This volume examines the image-based methods of interpretation that pictorial and literary landscapists employed between 1500 and 1700. The seventeen essays ask how landscape, construed as the description of place in image and/or text, more than merely inviting close viewing, was often seen to call for interpretation or, better, for the application of a method or principle of interpretation.
Contributors: Boudewijn Bakker, William M. Barton, Stijn Bussels, Reindert Falkenburg, Margaret Goehring, Andrew Hui, Sarah McPhee, Luke Morgan, Shelley Perlove, Kathleen P. Long, Lukas Reddemann, Denis Ribouillault, Paul J. Smith, Troy Tower, and Michel Weemans.
Karl A.E. Enenkel is Professor of Medieval Latin and Neo-Latin at the University of Münster. Previously he was Professor of Neo-Latin at the University of Leiden. He has published widely on international Humanism, early modern culture, paratexts, literary genres 1300–1600, Neo-Latin emblems, word and image relationships, and the history of scholarship and science.
Walter S. Melion is Asa Griggs Candler Professor of Art History at Emory University. He has published widely on early modern image cultures, on the art and art theory of the Low Countries, on scriptural image-making, on emblems and emblematics, and on Jesuit image theory.
Acknowledgements List of Illustrations Notes on the Editors Notes on the Contributors
Part 1: Introduction: The Hermeneutic and Exegetical Potential of Landscapes
Introduction: Landscape and the Visual Hermeneutics of Place, 1500–1700 Walter S. Melion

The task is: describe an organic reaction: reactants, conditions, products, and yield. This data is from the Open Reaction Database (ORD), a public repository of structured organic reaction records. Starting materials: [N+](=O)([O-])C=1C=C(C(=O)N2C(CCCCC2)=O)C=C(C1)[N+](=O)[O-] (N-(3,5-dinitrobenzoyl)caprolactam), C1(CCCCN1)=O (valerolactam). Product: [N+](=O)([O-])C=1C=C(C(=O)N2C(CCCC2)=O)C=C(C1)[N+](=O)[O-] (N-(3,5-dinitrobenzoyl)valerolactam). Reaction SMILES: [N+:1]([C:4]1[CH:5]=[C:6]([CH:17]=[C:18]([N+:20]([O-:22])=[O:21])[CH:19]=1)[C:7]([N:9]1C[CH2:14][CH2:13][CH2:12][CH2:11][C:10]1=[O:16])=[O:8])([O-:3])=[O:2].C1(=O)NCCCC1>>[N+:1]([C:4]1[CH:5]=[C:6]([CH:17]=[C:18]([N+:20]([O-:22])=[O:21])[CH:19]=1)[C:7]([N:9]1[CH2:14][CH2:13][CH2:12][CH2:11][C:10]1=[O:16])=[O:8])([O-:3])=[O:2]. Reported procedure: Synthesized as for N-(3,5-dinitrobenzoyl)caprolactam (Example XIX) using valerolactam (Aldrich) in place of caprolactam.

Parabolic, Periphrastic, and Emblematic Ekphrasis in Hans Bol’s Emblemata Evangelica of 1585 Walter S. Melion
Part 2: Constructions of Identity: Landscapes and the Description of Reality
Landscape Description and the Hermeneutics of Neo-Latin Autobiography: the Case of Jacopo Sannazaro Karl Enenkel
Landscape in Marcus Gheeraerts’s Fable Illustrations Paul J. Smith
Order or Variety? Pieter Bruegel and the Aesthetics of Landscape Boudewijn Bakker
Schilderachtig: A Rhyparographic View of Early 17th-Century Dutch Landscape Painting Reindert Falkenburg
Landscape with Landmark: Jacob van Ruisdael’s Panorama of Amsterdam (1665–1670) Stijn Bussels
Jacob van Ruisdael’s The Jewish Cemetery, c. 1654–1655: Religious Toleration, Dutch Identity, and Divine Time Shelley Perlove
‘Car la terre ici n’est telle qu’un fol l’estime’: Landscape Description as an Interpretative Tool in Two Early Modern Poems on New France William M. Barton
Part 3: Constructions of Artificial Landscapes: Gardens, Villegiatura, Ruins
Hermeneutics and the Early Modern Garden: Ingenuity, Sociability, Education Denis Ribouillault
The Politics of Space of the Burgundian Garden Margaret Goehring
The Stratigraphy of Poetic Landscape at the Esquiline Villa Sarah McPhee
Poussin’s Allegory of Ruins Andrew Hui
‘False Art’s Insolent Address’: The Enchanted Garden in Early Modern Literature and Landscape Design Luke Morgan
Part 4: Constructions of Imaginary Landscapes
Narrative Vitality and the Forest in the Furioso Troy Tower
Epic Salvation: Christ’s Descent into Hell and the Landscape of the Underworld in Neo-Latin Christian Epic Lukas Reddemann
World Landscape as Visual Exegesis: Herri met de Bles’s Penitent Saint Jerome Michel Weemans
Cities of the Dead: Utopian Spaces, the Grotesque, and the Landscape of Violence in Early Modern France Kathleen Long
Scholars, (post-graduate) students and all others specialized or interested in the history of landscape in the literary and pictorial arts of early modern Europe. Keywords: landscape, hermeneutics, description, place, panorama, terrain, variety, pastoral, garden, pleasure ground.